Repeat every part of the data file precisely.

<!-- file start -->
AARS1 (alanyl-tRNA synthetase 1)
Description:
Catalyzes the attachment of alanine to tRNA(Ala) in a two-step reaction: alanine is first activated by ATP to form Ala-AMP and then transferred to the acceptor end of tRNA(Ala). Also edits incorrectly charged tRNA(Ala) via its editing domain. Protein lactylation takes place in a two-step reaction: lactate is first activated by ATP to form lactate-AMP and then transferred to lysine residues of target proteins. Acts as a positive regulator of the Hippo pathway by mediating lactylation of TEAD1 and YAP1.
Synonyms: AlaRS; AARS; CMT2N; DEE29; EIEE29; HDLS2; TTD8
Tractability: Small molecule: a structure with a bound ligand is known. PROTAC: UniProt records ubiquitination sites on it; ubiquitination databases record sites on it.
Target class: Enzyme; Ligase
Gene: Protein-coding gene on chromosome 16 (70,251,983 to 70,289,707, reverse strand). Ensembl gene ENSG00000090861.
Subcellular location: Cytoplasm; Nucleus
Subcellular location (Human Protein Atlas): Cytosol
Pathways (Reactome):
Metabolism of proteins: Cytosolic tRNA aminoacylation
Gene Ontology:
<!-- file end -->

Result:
AARS1 (alanyl-tRNA synthetase 1)
Description:
Catalyzes the attachment of alanine to tRNA(Ala) in a two-step reaction: alanine is first activated by ATP to form Ala-AMP and then transferred to the acceptor end of tRNA(Ala). Also edits incorrectly charged tRNA(Ala) via its editing domain. Protein lactylation takes place in a two-step reaction: lactate is first activated by ATP to form lactate-AMP and then transferred to lysine residues of target proteins. Acts as a positive regulator of the Hippo pathway by mediating lactylation of TEAD1 and YAP1.
Synonyms: AlaRS; AARS; CMT2N; DEE29; EIEE29; HDLS2; TTD8
Tractability: Small molecule: a structure with a bound ligand is known. PROTAC: UniProt records ubiquitination sites on it; ubiquitination databases record sites on it.
Target class: Enzyme; Ligase
Gene: Protein-coding gene on chromosome 16 (70,251,983 to 70,289,707, reverse strand). Ensembl gene ENSG00000090861.
Subcellular location: Cytoplasm; Nucleus
Subcellular location (Human Protein Atlas): Cytosol
Pathways (Reactome):
Metabolism of proteins: Cytosolic tRNA aminoacylation
Gene Ontology: